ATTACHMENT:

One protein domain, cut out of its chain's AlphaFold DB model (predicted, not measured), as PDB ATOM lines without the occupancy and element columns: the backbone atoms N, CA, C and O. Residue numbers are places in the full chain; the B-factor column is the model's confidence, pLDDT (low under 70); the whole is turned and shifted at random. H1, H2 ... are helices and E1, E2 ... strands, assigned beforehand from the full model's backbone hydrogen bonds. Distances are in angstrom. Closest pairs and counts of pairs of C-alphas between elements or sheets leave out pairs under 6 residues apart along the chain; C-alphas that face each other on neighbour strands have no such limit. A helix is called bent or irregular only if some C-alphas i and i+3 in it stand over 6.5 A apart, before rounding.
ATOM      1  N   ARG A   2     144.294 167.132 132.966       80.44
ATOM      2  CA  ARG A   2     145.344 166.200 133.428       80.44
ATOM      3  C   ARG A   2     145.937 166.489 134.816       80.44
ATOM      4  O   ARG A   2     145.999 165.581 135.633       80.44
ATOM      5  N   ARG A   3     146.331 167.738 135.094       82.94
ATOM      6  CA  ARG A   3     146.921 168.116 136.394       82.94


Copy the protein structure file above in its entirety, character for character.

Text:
One protein domain, cut out of its chain's AlphaFold DB model (predicted, not measured), as PDB ATOM lines without the occupancy and element columns: the backbone atoms N, CA, C and O. Residue numbers are places in the full chain; the B-factor column is the model's confidence, pLDDT (low under 70); the whole is turned and shifted at random. H1, H2 ... are helices and E1, E2 ... strands, assigned beforehand from the full model's backbone hydrogen bonds. Distances are in angstrom. Closest pairs and counts of pairs of C-alphas between elements or sheets leave out pairs under 6 residues apart along the chain; C-alphas that face each other on neighbour strands have no such limit. A helix is called bent or irregular only if some C-alphas i and i+3 in it stand over 6.5 A apart, before rounding.
ATOM      1  N   ARG A   2     144.294 167.132 132.966       80.44
ATOM      2  CA  ARG A   2     145.344 166.200 133.428       80.44
ATOM      3  C   ARG A   2     145.937 166.489 134.816       80.44
ATOM      4  O   ARG A   2     145.999 165.581 135.633       80.44
ATOM      5  N   ARG A   3     146.331 167.738 135.094       82.94
ATOM      6  CA  ARG A   3     146.921 168.116 136.394       82.94